Wisteria Hall, 1795 & 1820s, Washington

Wisteria Hall was built in 1795 and originally faced north toward the old Augusta Highway. In 1824, Miss Maria Randolph, a descendant of Pocahontas, purchased the house and transformed it into a showplace. Maria was a well-loved hostess famous for big parties and dances. She added a dining room to the house and it was known to be the largest entertainment space in town. Soon after she moved in, Main Street was extended from the Town Square beyond Wisteria Hall and at this time she added the portico and reoriented of the house to face south.

The walls in the parlor are original to the house and were made of clay, horsehair and lime, with the horsehair used as a binder. 18″ crown moldings and rimlocks are also original and intact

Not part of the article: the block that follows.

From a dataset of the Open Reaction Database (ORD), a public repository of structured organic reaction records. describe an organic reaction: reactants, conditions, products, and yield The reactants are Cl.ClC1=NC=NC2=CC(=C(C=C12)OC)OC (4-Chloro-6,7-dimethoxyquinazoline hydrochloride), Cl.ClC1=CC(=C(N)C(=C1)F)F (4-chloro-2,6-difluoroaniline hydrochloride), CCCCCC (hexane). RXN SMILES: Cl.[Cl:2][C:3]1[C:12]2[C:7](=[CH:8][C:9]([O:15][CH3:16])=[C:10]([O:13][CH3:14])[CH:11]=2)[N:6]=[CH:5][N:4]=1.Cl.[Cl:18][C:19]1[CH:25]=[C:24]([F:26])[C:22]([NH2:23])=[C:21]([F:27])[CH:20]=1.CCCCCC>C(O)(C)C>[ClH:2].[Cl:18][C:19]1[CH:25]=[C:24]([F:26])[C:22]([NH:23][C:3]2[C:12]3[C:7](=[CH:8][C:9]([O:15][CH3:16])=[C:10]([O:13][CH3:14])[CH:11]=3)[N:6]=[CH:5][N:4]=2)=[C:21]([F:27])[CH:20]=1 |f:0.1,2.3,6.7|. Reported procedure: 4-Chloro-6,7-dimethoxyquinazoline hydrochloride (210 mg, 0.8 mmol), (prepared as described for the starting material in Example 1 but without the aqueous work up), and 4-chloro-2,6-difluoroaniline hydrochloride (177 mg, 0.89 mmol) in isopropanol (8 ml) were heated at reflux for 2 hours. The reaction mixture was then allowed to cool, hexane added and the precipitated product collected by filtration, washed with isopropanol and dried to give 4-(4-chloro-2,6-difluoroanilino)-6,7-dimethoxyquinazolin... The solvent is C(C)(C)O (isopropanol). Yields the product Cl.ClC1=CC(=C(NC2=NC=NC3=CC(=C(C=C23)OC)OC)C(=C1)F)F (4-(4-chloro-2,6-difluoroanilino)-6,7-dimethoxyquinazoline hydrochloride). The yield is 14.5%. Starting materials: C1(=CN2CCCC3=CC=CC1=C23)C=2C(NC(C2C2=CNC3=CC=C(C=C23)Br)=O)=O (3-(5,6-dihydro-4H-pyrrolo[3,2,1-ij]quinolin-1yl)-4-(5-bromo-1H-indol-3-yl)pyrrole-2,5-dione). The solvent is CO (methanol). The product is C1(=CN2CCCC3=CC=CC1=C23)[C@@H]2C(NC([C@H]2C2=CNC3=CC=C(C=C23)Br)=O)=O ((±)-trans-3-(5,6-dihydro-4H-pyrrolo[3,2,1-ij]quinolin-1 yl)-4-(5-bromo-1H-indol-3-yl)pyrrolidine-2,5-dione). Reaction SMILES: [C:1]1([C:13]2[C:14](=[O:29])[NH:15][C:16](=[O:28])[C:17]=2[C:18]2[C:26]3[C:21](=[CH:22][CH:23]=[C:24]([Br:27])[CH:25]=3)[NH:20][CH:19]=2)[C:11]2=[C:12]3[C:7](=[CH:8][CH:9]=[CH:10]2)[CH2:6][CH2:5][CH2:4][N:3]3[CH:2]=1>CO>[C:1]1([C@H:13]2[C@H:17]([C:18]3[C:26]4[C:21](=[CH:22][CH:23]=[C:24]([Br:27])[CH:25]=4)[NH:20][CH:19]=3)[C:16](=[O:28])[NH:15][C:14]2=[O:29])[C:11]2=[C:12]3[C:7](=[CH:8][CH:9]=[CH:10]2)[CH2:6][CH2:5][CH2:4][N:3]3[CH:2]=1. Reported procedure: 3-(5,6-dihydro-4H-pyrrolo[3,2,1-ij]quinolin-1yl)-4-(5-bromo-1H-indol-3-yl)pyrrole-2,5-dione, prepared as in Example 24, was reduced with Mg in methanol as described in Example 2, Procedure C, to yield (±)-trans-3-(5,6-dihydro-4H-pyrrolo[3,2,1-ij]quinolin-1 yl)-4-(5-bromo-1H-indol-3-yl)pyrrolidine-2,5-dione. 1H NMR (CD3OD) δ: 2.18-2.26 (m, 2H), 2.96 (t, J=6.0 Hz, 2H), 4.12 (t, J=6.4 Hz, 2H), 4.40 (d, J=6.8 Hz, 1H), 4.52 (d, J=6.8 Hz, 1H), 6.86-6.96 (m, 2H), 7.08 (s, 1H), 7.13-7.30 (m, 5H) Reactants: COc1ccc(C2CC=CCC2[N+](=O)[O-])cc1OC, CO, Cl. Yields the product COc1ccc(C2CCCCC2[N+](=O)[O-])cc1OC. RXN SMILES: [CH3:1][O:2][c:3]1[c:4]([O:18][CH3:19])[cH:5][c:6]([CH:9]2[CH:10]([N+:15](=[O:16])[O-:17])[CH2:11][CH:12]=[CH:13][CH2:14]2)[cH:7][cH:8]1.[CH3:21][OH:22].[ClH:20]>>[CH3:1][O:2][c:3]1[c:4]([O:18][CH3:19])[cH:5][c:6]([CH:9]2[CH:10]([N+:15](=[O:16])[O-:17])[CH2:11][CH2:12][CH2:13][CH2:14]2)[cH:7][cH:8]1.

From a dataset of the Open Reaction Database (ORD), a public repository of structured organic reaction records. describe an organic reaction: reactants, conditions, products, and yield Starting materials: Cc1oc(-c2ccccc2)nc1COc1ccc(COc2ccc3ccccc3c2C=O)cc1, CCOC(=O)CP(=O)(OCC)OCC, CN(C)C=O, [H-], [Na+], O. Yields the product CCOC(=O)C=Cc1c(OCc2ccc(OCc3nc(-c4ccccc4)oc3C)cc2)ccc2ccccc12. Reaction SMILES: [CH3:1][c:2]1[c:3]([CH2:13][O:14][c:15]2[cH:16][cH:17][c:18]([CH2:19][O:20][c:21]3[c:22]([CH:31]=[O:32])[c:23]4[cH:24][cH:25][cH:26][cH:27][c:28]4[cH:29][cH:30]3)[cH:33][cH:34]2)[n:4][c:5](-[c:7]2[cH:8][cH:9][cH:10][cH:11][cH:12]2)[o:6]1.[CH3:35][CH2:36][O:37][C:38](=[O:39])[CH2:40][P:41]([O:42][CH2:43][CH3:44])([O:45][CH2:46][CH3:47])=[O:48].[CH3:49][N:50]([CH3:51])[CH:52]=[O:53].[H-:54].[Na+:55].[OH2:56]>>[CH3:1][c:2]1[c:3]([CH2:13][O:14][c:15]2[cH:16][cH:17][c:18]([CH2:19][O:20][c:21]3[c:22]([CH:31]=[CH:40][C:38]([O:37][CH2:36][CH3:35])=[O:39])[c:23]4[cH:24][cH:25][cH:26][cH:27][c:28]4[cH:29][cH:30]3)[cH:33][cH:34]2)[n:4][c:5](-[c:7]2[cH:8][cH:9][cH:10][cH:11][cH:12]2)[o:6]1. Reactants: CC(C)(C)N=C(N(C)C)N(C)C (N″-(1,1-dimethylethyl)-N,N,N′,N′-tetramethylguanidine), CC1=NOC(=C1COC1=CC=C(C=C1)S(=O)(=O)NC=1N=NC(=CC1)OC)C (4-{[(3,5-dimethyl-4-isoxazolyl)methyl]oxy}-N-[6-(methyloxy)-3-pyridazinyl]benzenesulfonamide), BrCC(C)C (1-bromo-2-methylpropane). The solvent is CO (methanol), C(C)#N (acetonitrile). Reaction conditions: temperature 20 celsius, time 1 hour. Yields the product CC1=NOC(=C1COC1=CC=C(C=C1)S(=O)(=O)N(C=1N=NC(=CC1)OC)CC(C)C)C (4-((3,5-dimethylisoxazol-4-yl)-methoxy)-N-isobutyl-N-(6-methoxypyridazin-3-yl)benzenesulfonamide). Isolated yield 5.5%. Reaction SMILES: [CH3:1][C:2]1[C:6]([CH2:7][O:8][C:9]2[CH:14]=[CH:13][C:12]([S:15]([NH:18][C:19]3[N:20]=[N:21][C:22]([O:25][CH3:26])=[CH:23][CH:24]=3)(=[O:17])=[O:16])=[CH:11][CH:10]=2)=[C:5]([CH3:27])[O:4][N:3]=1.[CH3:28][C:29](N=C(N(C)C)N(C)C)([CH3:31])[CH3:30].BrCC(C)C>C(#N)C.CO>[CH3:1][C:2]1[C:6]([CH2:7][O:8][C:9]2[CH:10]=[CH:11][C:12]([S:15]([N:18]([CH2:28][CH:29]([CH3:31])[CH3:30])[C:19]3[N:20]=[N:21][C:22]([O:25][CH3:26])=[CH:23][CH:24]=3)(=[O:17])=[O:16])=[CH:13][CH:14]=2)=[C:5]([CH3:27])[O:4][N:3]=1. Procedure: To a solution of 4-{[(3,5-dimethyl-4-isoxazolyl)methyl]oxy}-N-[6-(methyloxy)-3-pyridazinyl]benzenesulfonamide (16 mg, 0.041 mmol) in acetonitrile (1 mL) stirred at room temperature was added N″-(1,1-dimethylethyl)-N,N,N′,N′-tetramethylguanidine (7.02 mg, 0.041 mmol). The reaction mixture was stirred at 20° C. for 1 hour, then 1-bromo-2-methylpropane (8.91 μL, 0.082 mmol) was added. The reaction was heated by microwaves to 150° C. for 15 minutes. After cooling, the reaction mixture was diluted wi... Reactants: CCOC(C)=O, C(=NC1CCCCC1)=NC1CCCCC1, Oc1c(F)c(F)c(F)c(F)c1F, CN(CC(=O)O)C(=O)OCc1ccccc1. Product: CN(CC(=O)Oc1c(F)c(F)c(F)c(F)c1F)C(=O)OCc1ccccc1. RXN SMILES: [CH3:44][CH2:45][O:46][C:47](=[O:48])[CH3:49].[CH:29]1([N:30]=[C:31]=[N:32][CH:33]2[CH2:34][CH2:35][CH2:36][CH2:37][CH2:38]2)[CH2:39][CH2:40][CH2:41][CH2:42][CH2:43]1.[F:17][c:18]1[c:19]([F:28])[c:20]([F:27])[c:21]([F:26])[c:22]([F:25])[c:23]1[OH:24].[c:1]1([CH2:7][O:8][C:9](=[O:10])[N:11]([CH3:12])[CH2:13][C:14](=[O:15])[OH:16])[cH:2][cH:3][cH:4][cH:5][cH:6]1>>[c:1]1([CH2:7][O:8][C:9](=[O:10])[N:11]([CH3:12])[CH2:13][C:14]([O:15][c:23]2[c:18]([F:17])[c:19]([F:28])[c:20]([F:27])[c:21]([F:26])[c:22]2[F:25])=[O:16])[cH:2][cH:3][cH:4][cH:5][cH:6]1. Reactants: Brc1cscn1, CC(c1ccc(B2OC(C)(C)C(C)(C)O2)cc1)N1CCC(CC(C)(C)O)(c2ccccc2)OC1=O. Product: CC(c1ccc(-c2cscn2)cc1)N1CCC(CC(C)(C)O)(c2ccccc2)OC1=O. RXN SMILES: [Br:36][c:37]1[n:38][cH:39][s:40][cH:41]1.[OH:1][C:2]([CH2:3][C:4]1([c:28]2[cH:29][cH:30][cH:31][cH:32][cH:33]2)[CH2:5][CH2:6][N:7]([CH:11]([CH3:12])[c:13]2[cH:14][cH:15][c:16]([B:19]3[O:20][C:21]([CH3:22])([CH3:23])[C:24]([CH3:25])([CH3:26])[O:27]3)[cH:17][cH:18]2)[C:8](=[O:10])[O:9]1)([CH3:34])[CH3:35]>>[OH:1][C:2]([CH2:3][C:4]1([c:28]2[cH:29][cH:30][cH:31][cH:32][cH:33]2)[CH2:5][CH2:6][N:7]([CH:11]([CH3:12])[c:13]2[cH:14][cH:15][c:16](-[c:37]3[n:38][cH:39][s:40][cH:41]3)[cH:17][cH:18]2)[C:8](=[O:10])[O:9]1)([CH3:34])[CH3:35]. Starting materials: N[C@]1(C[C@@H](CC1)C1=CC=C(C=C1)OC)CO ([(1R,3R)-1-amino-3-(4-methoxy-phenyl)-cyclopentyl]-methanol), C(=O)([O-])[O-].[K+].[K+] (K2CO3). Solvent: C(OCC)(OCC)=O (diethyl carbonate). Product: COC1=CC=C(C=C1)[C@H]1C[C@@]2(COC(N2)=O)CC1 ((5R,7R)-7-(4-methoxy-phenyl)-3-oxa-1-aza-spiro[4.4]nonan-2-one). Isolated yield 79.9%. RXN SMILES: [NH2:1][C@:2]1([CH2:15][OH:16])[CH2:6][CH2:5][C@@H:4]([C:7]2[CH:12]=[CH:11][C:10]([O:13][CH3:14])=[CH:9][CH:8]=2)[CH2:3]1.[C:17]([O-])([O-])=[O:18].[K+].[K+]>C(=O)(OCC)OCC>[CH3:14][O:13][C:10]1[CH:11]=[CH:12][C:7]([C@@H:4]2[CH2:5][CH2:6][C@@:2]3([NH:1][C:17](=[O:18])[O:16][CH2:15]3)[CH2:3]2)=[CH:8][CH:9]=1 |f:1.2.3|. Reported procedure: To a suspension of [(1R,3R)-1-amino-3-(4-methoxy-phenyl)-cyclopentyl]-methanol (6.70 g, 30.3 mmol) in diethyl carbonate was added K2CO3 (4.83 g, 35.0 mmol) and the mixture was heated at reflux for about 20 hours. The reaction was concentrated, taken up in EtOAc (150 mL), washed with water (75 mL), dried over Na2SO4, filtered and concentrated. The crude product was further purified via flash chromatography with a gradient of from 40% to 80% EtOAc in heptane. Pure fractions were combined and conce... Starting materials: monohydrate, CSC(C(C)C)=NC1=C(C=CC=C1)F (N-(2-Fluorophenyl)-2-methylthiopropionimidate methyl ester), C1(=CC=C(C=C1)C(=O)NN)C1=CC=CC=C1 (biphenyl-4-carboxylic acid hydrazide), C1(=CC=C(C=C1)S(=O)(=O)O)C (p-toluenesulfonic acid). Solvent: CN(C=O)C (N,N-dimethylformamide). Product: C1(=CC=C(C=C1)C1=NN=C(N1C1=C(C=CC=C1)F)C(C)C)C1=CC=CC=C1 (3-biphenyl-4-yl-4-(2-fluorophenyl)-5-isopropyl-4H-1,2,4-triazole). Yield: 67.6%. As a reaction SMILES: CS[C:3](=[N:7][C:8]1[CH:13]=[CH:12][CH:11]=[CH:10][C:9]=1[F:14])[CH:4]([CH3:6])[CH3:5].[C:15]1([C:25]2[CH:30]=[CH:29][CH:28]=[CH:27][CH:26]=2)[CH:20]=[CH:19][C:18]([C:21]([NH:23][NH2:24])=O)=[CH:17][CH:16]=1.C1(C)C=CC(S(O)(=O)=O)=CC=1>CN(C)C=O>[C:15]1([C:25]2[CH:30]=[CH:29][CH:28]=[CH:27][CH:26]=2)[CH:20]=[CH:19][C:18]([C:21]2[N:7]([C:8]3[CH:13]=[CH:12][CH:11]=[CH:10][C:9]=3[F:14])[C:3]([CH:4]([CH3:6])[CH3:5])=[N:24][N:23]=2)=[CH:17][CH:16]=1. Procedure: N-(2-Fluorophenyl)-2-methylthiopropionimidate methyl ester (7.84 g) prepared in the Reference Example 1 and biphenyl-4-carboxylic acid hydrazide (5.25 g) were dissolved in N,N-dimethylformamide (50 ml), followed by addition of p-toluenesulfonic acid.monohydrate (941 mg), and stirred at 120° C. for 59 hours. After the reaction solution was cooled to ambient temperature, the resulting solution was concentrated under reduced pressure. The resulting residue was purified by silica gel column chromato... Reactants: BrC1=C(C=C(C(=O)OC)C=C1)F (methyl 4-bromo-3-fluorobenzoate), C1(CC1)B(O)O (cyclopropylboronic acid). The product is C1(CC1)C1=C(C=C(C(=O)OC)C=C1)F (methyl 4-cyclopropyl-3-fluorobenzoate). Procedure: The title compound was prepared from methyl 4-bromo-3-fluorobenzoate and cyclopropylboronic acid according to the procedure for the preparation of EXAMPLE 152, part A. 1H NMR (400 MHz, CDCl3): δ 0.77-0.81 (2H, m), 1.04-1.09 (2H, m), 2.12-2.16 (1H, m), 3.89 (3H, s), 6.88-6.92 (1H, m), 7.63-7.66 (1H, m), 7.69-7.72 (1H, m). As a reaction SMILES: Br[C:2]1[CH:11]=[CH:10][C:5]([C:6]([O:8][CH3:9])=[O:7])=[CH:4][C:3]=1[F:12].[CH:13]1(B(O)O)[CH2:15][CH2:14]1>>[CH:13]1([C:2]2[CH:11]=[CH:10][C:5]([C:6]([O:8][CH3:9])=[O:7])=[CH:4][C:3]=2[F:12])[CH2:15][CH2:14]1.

During the Civil War, Logan Bleckley of Rabun County was an occasional visitor at Wisteria Hall. He would go onto to become a Chief Justice of the Georgia Supreme Court, a philosopher and mathematician.

Future President Woodrow Wilson was also a guest at Wisteria Hall in his youth.

In 1995, Jim and Jane Bundy bought and extensively restored this landmark and transformed it into a bed and breakfast.

East Robert Toombs Historic District, National Register of Historic Places



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